While Plahotniuc operates with apparent immunity, many of his critics have either gone into hiding or fled the country like human rights lawyer, Ana Ursachi, ‘Plahotniuc uses the state’s coercive institutions to persecute his opponents – either in politics or who have businesses he wants – by means of fabricated criminal cases. Most of them have become my clients, so now he punishes me.’ (6) Ursachi herself is the victim of a lurid smear campaign spread through Plahotniuc’s media empire which accuses her of hiding a camera between her breasts in order to film potential witnesses while she seduces them for the purposes of blackmail. Ursachi has widespread support across Europe, and was instrumental in 22 EU parliamentarians signing a declaration calling upon the Moldovan authorities ‘to refrain from any intimidation of politicians, activists and key witnesses.’ One such witness is Mihail Gofman, a former top Moldovan anticorruption official who says he was sacked for probing Plahotniuc’s role in the banking fraud which nearly bankrupted the country. A leaked confidential report commissioned by the country’s central bank conducted by Kroll shows that fraudulent loans amounting to over a billion dollars were made from 3 major Moldovan banks during a 3 day period. Gofman has since gone public with accusations that Plahotniuc was in fact the primary beneficiary of the scam which continues to have a serious economic impact on the impoverished nation. ‘The entire system was rigged by Plahotniuc.’ says Goffman who believes that only when the international community stops turning a blind eye to the oligarch’s wrongdoing can the money be returned, ‘Without the creation of, let's say, a group of international investigators, I don't foresee any resolution to this question.’ (7)

Plahotniuc’s role in the banking fraud became something of an open secret in Moldova last year resulting in tens of thousands of protesters marching on his heavily protected house. It was during this unrest that the assassination plot was supposedly foiled. More demonstrations erupted when the oligarch pushed through changes to the electoral system. Lilia Carasciuc, head of Moldova’s chapter of Transparency International, said that the protesters gathered to protect the country's ‘small and fragile democracy.’ The Council of Europe's Venice Commission, an advisory body of constitutional law experts, condemned the changes which it says will inevitably curtail political pluralism. And as a result the EU has blocked a 100 million euro grant. According to Siegfried Mureşan, vice-chair of the European parliament’s budget committee, first they must ‘apply all recommendations of the Venice commission from A-Z.’ (8) The freezing of these funds will disproportionately affect Moldova’s poor. This, in a country where endemic corruption has already helped make Moldova a basket case; and where poverty related problems are on a scale unimaginable elsewhere on the continent: Chisinau remains a center for the illicit trade in human organs (one recent posting on Facebook offered a kidney for $650). The country’s orphanages are overflowing, not only with orphans but also with thousands of children abandoned by parents who have travelled abroad in search of work. And of course in country filled with so many vulnerable young people there’s the ever present risk of human trafficking. In Moldova it’s estimated that 1 in every 100 people has been trafficked to date.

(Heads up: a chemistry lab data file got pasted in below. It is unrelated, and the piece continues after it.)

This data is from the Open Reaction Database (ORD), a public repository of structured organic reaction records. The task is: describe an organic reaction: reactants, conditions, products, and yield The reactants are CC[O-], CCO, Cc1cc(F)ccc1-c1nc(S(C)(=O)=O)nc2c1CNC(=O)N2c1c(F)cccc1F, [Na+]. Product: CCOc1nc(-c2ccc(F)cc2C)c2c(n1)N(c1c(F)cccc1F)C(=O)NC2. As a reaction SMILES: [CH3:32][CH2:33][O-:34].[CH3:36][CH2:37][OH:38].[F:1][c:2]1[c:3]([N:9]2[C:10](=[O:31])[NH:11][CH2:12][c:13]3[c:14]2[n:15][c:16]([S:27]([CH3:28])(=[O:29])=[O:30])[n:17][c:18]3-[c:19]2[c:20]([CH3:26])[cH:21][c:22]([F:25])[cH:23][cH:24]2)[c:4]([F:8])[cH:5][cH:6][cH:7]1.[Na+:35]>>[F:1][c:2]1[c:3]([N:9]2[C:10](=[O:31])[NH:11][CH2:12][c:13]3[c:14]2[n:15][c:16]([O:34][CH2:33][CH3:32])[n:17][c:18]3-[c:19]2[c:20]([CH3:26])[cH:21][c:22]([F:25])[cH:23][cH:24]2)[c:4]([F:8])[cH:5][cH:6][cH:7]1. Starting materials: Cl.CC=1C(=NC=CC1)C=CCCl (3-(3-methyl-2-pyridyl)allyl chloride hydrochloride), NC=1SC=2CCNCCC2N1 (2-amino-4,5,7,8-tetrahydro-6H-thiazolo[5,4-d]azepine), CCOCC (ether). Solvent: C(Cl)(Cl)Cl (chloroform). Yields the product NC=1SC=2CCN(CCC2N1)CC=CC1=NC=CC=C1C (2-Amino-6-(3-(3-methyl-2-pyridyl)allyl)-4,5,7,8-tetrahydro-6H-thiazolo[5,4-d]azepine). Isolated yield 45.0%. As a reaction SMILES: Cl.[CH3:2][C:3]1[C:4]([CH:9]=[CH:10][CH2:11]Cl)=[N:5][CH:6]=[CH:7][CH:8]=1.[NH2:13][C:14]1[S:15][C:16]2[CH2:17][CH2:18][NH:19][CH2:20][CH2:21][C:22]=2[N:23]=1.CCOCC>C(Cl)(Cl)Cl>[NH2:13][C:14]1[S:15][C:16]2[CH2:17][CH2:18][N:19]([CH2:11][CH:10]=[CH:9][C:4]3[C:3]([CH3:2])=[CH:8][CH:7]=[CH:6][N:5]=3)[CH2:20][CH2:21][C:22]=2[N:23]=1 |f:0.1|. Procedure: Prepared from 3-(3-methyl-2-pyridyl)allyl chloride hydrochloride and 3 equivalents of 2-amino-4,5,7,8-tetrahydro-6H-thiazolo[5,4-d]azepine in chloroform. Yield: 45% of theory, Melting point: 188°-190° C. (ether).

All these problems have worsened in the face what appears to be Eastern Europe’s most brazen example of state capture. And yet Plahotniuc continues to enjoy qualified backing from Washington. One view is that the US acquiesces with Plahotniuc simply because he has successfully presented himself as the man who stands between Moldova and Putin’s Russia. Moldova was the scene of a bloody civil war after the collapse of the soviet union which left hundreds dead and thousands injured; and which resulted in the breakaway republic of Transnistria, a sliver of land bordering Ukraine which is home to Russia’s 14th Army. Transnistira is a de facto Russian protectorate and Russian tanks are just 20 minutes from the Moldovan capital. Nonetheless, the population of Moldova is split down the middle with 48% wanting closer ties to Russia and 49% favouring the EU. 15 months ago disillusionment with the coalition of pro-western parties led to the narrow election victory of Igor Dodon, a staunchly pro-Russian politician. His opponent in the runoff was Maia Sandu leader of the Action and Solidarity Party, a largely grassroots organization untainted by corruption, who has repeatedly criticized Plahotniuc. She has implored the EU not to give up on democracy in Moldova and views Plahotniuc’s European credentials as laughable. ‘After having captured the Moldovan state and continuously depriving its citizens of their basic human rights and liberties, Plahotniuc has the audacity to portray himself as the promoter of Moldova's EU integration.’ (9) Sandu is quick to point out that the endless cycle of corruption scandals has merely helped pro-Russian parties strengthen their popular support and increased polarization. The public spats between Plahotniuc and the President appear ever more acrimonious. Dodon, accuses Plahotniuc of unlawfully preventing him from addressing the UN General Assembly, and of overruling a presidential veto by sending Moldovan soldiers to attend NATO-led exercises in Ukraine, while Plahotniuc has threatened to impeach Dodon. But is it all simply smoke and mirrors? According to analyst Vladimir Socor, ’Plahotniuc needs President Dodon to pursue the anti-Western agenda so that the government can remain pro-European and benefit from western support.’ (10) Indeed only 9 years ago Plahotniuc was a key ally of ex-President Voronin and the pro-Russian Party of Communists. He quickly switched sides once Voronin’s corrupt regime lost power. But Moldovans have long memories and in a recent poll, only 3% of those questioned said they trusted Plahotniuc. As an autumn election approaches, it seems clear that the stark choice facing Moldovans will be between a pro-Putin hardliner, and an oligarch who according to local journalist Vitalie Calugareanu, ‘has subjected to his control every state institution in Moldova and controls everything that moves in the country.’ (11)